I had several uncles (two are still alive so I won’t mention names), but only one do I still consider my “favorite”. I suppose that no one would see that as a problem. But when recently Tami and I had a conversation with a couple of close friends, the question arose: “do you have a favorite child?” THAT elicits horror among some people. But why?
Yes, I know the answer: one should love all one’s children equally. My response is: “that’s not necessarily natural.” However, “loving” a child disproportionately does not mean treating all one’s kids unequally.
It is basic human nature to differentiate – in every aspect of our lives. I love broccoli but hate cranberry sauce; you might like to eat fish but can’t stomach meat; and so on. I love most classical music but am bored by opera; I’m sure there are others who love opera but are bored by “only” music. So why should it be different in our relationship with people? It’s completely natural that we love our spouse, but not a neighbor. So just because someone is biologically related (uncles/aunts, grandparents, cousins, etc.) – even our children – we have to cease being in touch with our true feelings?
Of course, this does not mean that we “have” to have a favorite child. I’m sure that many parents honestly could not pick their favorite because they genuinely do not have one. And that’s natural too. But if for some reason – usually somewhat inexplicable (just like we aren’t exactly sure why we chose this specific person to marry) – we do like/love one kid more than others, that’s not something to get worked up over.
But this truism is absolutely not the same as treating them in a way that clearly marks one as the favorite over the others. By coincidence, the weekly reading of the Torah this sabbath is the last “section” of Genesis (Va’Yekhi). If there is one theme running through the entire Book of Genesis it is this: sibling rivalry is deadly, especially if fomented by parental favoritism: Ishmael and Isaac (Sarah threw the former out of her home); Jacob and Esau (Isaac’s favorite was Esau; Rebecca’s favorite was Jacob); Joseph and his brothers (Jacob clearly favored Joseph). The result: familial pandemonium. And who knows whether Adam and Eve favored Abel (murdered by his brother Cain)?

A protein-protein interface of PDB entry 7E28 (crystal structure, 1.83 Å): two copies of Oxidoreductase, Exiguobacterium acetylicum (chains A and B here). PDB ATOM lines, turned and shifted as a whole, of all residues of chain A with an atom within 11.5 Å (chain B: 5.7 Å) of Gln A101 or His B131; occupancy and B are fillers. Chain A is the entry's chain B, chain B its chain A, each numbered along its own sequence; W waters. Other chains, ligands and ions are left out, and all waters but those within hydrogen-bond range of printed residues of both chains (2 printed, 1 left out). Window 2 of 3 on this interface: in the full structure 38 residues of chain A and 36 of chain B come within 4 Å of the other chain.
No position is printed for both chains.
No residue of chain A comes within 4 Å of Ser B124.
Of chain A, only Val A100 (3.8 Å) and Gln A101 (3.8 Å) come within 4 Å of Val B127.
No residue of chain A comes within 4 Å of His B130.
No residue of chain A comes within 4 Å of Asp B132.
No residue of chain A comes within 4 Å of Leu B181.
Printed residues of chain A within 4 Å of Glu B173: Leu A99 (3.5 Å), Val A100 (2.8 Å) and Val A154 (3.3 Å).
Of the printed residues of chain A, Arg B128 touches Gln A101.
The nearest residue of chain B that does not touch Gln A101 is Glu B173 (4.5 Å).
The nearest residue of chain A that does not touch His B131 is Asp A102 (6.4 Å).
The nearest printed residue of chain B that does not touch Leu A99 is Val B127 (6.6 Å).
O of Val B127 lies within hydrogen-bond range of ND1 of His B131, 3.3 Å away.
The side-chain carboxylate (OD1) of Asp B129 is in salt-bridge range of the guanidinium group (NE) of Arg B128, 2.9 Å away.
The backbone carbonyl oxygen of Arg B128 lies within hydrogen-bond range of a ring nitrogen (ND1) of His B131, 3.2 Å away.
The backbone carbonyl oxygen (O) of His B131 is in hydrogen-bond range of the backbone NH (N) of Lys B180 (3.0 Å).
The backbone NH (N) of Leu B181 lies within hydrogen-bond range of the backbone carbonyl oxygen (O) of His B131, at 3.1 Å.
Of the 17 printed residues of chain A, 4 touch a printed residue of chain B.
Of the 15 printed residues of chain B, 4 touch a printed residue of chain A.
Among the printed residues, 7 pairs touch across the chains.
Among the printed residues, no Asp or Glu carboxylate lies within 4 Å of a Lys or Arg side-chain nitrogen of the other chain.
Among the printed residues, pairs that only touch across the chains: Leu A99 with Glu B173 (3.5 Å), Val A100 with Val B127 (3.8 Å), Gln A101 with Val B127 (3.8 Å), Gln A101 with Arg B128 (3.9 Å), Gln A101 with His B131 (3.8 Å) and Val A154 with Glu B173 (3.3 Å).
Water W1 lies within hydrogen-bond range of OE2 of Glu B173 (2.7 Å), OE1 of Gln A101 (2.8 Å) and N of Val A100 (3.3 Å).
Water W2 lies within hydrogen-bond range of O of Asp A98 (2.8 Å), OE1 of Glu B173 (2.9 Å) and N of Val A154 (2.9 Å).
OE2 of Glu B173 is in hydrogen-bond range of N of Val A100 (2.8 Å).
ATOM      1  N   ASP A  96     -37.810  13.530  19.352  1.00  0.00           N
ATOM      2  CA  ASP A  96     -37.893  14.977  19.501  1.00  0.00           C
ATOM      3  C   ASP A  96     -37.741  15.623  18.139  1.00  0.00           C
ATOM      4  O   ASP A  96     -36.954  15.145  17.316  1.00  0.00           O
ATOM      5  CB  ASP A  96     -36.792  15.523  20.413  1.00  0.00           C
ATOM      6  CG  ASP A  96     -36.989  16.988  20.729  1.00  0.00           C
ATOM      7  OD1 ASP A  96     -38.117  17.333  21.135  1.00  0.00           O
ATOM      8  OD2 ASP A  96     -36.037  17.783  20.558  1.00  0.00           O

What’s the Bible saying here? Clearly it recognizes that it is “natural” for parents to have a favorite child – but just as clearly the Bible is warning us to keep that feeling under wraps as much as possible. Otherwise, the family falls apart, or worse. (As an aside I can add some more food for speculative thought: after Genesis – from Exodus onwards through the entire Book of Judges that covers about 250 years – not one Israelite leader hands over the reins of power to his/her child; interesting way to avoid having the child favoritism problem affect the entire nation!)
And now to highlight an interesting paradox: loving one’s children means treating them “unequally”! To put it more clearly and succinctly, each kid should be treated based on her/his real needs – obviously different from child to child.
An example from my two sons. Both are quite bright, but for completely different reasons each had trouble in school. As we lived in what is called a modern Orthodox community, the expectation was that for high school every boy was to be sent to a religious boarding school (girls are sent to a separate religious “seminar” school near home). The social pressure was great to do that for (“to”?) our boys as well. But Tami, especially, understood that they had different needs. So, we sent one to a vocational school to learn car mechanics because from an early age we saw that he was highly talented mechanically; the other chose a very small academic school for bright kids with learning difficulties (his was extreme hyper-activity). They both flourished in their “offbeat” educational milieu. Were we wrong to send one child “only” to a vocational school and the other to an academic one? Of course not!
My advice: if you ever have pangs of guilt because in your heart you “favor” one child over others, drop the guilt. As long as that “favorite feeling” stays there – in your heart – and is not translated into inappropriate action (e.g., Jacob giving Joseph a coat of many colors), you’re doing fine as a parent. Appropriate “inequality” (or “differentiality” if you prefer a milder term), on the other hand, is not only fine but constitutes the height of good parenting. As they grow up (and certainly when they become parents themselves!) your children will understand why “she” used to get X, and “he” would receive Y from you instead. “To each according to their need,” opined Karl Marx. Perhaps that wasn’t and isn’t the best recipe for macro-economics, but it is absolutely the right way to parent, no matter what’s going on within our heart.